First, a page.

Another study has shown that those who have a financial advisor to help them with their retirement saving are more likely to be confident in their investing ability than those who do not have professional advice.
This study looked at the relationship between age and investing confidence. It showed that those in younger age groups are less certain than their elders of their investment knowledge, but that those younger investors also were less likely than their elders to have a financial advisor.
As many as 20 percent of millennials between the ages of 18 and 34 said they were uncertain about how best to invest 401(k) or other retirement money, compared with only 1 percent of those age 65 or older. That’s according to the MassMutual Retirement Savers Survey.
Only 8 percent of millennials said they had a financial advisor for 401(k) or other retirement allocations, compared with 62 percent of people 65 or older.
Across all age groups, 32 percent of respondents said they relied on an advisor to guide them with retirement investment allocations.
The less that millennial employees rely on advice, the more likely they are to react to short-term market movements and follow through on dubious choices, said Ken Verzella, vice president of Workplace Solutions at MassMutual Retirement Solutions.
“Millennials are much more apt to make harmful decisions,” he said.
Age and Investment Confidence Related
When asked whether they were making any changes to their 401(k) or other retirement investments due to recent stock market movements, 21 percent of 18- to 34-year-olds were “uncertain about what to do,” compared with only 5 percent of respondents 65 years old or older.
Across all age groups, only 13 percent said they were uncertain about what to do, the survey found.
“Getting professional advice helps reduce uncertainty about money matters, especially in volatile markets,” Tom Foster, national spokesperson for MassMutual, said in a news release.
The survey, conducted by market researchers Penn Schoen Berland, was commissioned by MassMutual after the election of Donald Trump.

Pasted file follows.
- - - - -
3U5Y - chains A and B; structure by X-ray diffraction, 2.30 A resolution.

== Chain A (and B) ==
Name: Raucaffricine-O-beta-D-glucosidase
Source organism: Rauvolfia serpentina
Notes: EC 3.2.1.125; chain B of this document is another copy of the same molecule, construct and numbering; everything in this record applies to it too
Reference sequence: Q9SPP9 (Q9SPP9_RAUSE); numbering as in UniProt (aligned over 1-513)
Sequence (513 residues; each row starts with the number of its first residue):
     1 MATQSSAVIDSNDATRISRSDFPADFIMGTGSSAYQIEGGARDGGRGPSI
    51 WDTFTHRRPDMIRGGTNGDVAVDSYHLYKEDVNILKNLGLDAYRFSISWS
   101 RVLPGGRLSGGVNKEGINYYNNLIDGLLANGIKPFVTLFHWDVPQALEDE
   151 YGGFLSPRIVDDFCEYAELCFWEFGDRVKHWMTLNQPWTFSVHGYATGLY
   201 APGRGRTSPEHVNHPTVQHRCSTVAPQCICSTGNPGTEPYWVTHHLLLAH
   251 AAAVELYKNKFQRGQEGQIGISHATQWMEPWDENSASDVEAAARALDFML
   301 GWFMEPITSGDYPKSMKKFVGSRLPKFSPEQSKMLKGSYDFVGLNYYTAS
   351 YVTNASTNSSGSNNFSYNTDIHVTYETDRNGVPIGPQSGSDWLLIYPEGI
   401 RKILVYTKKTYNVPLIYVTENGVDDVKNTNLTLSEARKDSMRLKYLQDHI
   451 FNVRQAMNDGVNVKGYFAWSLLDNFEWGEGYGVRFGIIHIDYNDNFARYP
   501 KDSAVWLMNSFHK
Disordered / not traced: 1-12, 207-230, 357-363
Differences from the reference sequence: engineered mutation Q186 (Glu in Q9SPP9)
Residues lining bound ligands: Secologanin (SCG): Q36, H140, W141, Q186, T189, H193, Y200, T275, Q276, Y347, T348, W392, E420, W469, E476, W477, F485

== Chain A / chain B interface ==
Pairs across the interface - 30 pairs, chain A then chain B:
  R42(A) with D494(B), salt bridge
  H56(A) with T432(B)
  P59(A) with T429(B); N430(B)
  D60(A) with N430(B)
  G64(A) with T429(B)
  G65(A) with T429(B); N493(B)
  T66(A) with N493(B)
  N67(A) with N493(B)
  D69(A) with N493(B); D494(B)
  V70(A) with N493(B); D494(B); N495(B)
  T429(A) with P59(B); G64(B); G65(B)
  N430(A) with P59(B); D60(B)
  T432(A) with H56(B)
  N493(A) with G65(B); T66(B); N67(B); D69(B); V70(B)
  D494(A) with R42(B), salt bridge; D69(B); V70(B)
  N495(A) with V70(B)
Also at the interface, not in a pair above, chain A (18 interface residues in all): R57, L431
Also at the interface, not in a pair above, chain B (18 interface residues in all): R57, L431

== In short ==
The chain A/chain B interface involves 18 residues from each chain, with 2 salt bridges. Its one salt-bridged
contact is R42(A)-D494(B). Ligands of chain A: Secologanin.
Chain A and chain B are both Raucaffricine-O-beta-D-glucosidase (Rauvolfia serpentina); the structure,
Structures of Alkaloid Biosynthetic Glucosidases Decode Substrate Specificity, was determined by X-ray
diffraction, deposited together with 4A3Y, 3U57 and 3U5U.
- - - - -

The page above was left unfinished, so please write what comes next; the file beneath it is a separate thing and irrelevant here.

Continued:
In the hours after Trump was declared the winner, the market dived only to recover shortly thereafter. Market indexes earlier this year closed at record highs.
The survey of 1,002 respondents was fielded April 3-10, and queried a sample reflective of the U.S. population.
Data about retirement investing habits were extrapolated from 450 respondents who reported they have a 401(k) plan and other retirement investments.
Asset Values, Perceived Value of Advice Connected
Millennials, who are at the beginning of their careers, typically have fewer assets than employees at the end of their working lives. So it isn’t all that surprising that younger investors are less likely to rely on advice than are those in the rest of the working population.
Younger investors haven’t lived through as many market cycles. These investors often don’t see the value of advice through the same lens as a 65-year-old retirement investor with perspective, hindsight and higher asset values.
Of the 8 percent of millennials who report using a financial advisor, 19 percent said they relied on automatic investment strategies and 17 percent said they relied on employer guidance to help them with allocations, the survey found.
Across all age groups, only 13 percent of respondents said they use automatic allocation strategies and 10 percent rely on their employer’s education program as a guide to investing and resource allocation.
Advice Connected to Loyalty, Retention
Millennial retirement investors value employer investment tools and automated algorithms, but prefer looking elsewhere – to another person, for example – to validate those online tools, Verzella said.
He said younger investors tend to rely on a combination of advisory channels and are looking for employers to help them.
The more employers offer workers retirement investment guidance and advice, the less stressed young workers are likely to be and the higher the chances of employers retaining their workers’ loyalty, he said.
InsuranceNewsNet Senior Writer Cyril Tuohy has covered the financial services industry for more than 15 years. Cyril may be reached at firstname.lastname@example.org.
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